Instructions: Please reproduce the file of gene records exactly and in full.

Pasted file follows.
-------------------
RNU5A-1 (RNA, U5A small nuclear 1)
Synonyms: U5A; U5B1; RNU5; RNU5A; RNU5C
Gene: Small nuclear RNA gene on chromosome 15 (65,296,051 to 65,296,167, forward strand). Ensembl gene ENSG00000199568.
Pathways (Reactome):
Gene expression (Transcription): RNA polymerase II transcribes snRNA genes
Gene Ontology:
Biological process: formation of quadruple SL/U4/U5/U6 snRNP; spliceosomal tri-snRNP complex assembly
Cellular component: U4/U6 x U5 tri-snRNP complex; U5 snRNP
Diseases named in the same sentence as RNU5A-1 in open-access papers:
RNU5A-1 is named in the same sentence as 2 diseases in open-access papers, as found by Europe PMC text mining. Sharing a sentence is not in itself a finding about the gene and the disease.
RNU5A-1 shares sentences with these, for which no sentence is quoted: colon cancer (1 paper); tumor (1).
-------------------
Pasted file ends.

RNU5A-1 (RNA, U5A small nuclear 1)
Synonyms: U5A; U5B1; RNU5; RNU5A; RNU5C
Gene: Small nuclear RNA gene on chromosome 15 (65,296,051 to 65,296,167, forward strand). Ensembl gene ENSG00000199568.
Pathways (Reactome):
Gene expression (Transcription): RNA polymerase II transcribes snRNA genes
Gene Ontology:
Biological process: formation of quadruple SL/U4/U5/U6 snRNP; spliceosomal tri-snRNP complex assembly
Cellular component: U4/U6 x U5 tri-snRNP complex; U5 snRNP
Diseases named in the same sentence as RNU5A-1 in open-access papers:
RNU5A-1 is named in the same sentence as 2 diseases in open-access papers, as found by Europe PMC text mining. Sharing a sentence is not in itself a finding about the gene and the disease.
RNU5A-1 shares sentences with these, for which no sentence is quoted: colon cancer (1 paper); tumor (1).